I am a man of relatively simple (arguably unsophisticated) literary tastes. I very much enjoy a good tale, an escapist distraction. I read compulsively, anything I can get my hands on. In the absence of any other available distraction, I'd read the ingredients list on a cereal box if I had to.
As long as I had my reading glasses. These days my near sight isn't what it used to be, and seems to deteriorate annually.
So all my reading is done electronically. But then that does mean my book is always to hand in my pocket now, and should I finish a particular episode in an ongoing series in the dead of night, the following book is always immediately available at the touch of a finger to a screen.
It does sadden me as to what that must've done to the high street bookshop. And I am entirely complicit. But then that's just a small cameo of the greater peril of our times. And again, I am entirely complicit. Although I can say I've never actually bought a car, boat or guitar online.
I read an interesting interview with Bernard Cornwell on the Guardian's website this morning. He's one of my favourite modern authors. Very much looking forward to reading the final instalment of The Last Kingdom, and utterly delighted to read that he's revisiting Sharpe; the latter was, back when books were published on paper and virtuously purchased on weekend trips to town in high street bookshops, my gateway drug into the world of Cornwell.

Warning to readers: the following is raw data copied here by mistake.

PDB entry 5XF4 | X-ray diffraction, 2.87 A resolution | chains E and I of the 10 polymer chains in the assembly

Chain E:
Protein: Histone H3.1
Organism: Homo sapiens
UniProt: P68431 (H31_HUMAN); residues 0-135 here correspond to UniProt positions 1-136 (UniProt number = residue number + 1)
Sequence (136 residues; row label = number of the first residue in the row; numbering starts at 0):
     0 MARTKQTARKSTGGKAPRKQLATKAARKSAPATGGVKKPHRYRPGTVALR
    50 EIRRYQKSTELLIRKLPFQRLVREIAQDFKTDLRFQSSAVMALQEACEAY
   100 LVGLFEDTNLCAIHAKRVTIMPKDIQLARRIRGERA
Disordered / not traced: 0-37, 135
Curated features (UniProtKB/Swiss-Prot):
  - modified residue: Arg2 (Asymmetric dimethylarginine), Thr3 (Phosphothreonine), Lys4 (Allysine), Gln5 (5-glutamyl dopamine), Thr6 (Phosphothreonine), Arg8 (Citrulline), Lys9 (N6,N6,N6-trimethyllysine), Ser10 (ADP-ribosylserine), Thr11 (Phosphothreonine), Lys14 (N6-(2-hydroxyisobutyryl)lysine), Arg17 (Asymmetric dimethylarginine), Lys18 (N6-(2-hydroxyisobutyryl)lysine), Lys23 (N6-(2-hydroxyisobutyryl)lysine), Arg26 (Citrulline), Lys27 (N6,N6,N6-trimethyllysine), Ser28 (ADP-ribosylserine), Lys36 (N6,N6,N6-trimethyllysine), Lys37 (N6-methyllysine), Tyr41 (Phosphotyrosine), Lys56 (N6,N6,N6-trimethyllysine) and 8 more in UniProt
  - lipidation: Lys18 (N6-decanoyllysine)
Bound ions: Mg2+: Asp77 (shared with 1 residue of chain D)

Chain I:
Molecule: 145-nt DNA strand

He makes the observation that historical novels generally have a big story and a little story. Obviously a winning formulae, because that describes every book he's ever written and I've read and loved them all.
I often wish I'd had the time, focus and patience to write a book. I'd like to think I'd have the talent. And I guess without the commitment to actually do it, I can happily go on telling myself that without risk of disproving it.